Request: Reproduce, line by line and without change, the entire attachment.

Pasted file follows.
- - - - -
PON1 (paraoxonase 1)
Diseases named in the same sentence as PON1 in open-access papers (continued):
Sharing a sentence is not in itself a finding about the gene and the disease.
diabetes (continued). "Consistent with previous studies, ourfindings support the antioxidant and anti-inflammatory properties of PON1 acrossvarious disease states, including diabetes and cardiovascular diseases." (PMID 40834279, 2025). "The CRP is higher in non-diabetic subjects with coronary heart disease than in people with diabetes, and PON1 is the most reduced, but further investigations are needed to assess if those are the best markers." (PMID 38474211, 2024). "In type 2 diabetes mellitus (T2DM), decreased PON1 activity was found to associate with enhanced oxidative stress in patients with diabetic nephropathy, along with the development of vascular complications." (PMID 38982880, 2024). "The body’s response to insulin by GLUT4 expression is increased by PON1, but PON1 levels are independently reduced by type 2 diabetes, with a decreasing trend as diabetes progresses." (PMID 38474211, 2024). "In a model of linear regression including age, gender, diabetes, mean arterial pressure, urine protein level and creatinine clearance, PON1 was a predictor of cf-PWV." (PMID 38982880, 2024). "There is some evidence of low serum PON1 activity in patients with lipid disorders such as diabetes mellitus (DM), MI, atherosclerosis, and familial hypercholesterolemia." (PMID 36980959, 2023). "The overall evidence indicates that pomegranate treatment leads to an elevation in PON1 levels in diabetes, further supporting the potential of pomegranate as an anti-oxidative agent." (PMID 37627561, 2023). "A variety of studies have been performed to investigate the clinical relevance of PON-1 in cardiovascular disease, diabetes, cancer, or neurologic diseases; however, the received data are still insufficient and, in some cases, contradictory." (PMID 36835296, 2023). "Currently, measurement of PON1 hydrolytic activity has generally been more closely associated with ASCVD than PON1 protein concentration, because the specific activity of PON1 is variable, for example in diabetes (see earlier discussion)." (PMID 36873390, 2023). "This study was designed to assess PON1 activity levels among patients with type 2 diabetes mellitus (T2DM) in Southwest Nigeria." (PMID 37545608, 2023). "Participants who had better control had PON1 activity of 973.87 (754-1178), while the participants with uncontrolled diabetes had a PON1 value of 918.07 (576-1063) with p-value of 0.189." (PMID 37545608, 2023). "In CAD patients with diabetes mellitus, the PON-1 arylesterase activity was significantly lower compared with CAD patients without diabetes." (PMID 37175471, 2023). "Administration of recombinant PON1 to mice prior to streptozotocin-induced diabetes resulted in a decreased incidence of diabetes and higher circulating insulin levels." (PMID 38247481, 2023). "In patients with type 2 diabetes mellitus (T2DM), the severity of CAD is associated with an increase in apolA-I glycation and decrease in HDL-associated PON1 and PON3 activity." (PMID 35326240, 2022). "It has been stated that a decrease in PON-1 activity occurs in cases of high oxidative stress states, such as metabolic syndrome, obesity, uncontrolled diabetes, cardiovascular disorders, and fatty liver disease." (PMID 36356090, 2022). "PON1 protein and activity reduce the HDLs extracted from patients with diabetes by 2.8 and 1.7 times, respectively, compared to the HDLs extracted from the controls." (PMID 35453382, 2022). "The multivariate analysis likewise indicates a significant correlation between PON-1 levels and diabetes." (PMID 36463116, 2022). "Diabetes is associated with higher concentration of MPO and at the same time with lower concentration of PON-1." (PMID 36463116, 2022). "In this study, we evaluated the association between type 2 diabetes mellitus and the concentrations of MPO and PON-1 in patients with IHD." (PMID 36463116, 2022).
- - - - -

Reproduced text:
PON1 (paraoxonase 1)
Diseases named in the same sentence as PON1 in open-access papers (continued):
Sharing a sentence is not in itself a finding about the gene and the disease.
diabetes (continued). "Consistent with previous studies, ourfindings support the antioxidant and anti-inflammatory properties of PON1 acrossvarious disease states, including diabetes and cardiovascular diseases." (PMID 40834279, 2025). "The CRP is higher in non-diabetic subjects with coronary heart disease than in people with diabetes, and PON1 is the most reduced, but further investigations are needed to assess if those are the best markers." (PMID 38474211, 2024). "In type 2 diabetes mellitus (T2DM), decreased PON1 activity was found to associate with enhanced oxidative stress in patients with diabetic nephropathy, along with the development of vascular complications." (PMID 38982880, 2024). "The body’s response to insulin by GLUT4 expression is increased by PON1, but PON1 levels are independently reduced by type 2 diabetes, with a decreasing trend as diabetes progresses." (PMID 38474211, 2024). "In a model of linear regression including age, gender, diabetes, mean arterial pressure, urine protein level and creatinine clearance, PON1 was a predictor of cf-PWV." (PMID 38982880, 2024). "There is some evidence of low serum PON1 activity in patients with lipid disorders such as diabetes mellitus (DM), MI, atherosclerosis, and familial hypercholesterolemia." (PMID 36980959, 2023). "The overall evidence indicates that pomegranate treatment leads to an elevation in PON1 levels in diabetes, further supporting the potential of pomegranate as an anti-oxidative agent." (PMID 37627561, 2023). "A variety of studies have been performed to investigate the clinical relevance of PON-1 in cardiovascular disease, diabetes, cancer, or neurologic diseases; however, the received data are still insufficient and, in some cases, contradictory." (PMID 36835296, 2023). "Currently, measurement of PON1 hydrolytic activity has generally been more closely associated with ASCVD than PON1 protein concentration, because the specific activity of PON1 is variable, for example in diabetes (see earlier discussion)." (PMID 36873390, 2023). "This study was designed to assess PON1 activity levels among patients with type 2 diabetes mellitus (T2DM) in Southwest Nigeria." (PMID 37545608, 2023). "Participants who had better control had PON1 activity of 973.87 (754-1178), while the participants with uncontrolled diabetes had a PON1 value of 918.07 (576-1063) with p-value of 0.189." (PMID 37545608, 2023). "In CAD patients with diabetes mellitus, the PON-1 arylesterase activity was significantly lower compared with CAD patients without diabetes." (PMID 37175471, 2023). "Administration of recombinant PON1 to mice prior to streptozotocin-induced diabetes resulted in a decreased incidence of diabetes and higher circulating insulin levels." (PMID 38247481, 2023). "In patients with type 2 diabetes mellitus (T2DM), the severity of CAD is associated with an increase in apolA-I glycation and decrease in HDL-associated PON1 and PON3 activity." (PMID 35326240, 2022). "It has been stated that a decrease in PON-1 activity occurs in cases of high oxidative stress states, such as metabolic syndrome, obesity, uncontrolled diabetes, cardiovascular disorders, and fatty liver disease." (PMID 36356090, 2022). "PON1 protein and activity reduce the HDLs extracted from patients with diabetes by 2.8 and 1.7 times, respectively, compared to the HDLs extracted from the controls." (PMID 35453382, 2022). "The multivariate analysis likewise indicates a significant correlation between PON-1 levels and diabetes." (PMID 36463116, 2022). "Diabetes is associated with higher concentration of MPO and at the same time with lower concentration of PON-1." (PMID 36463116, 2022). "In this study, we evaluated the association between type 2 diabetes mellitus and the concentrations of MPO and PON-1 in patients with IHD." (PMID 36463116, 2022).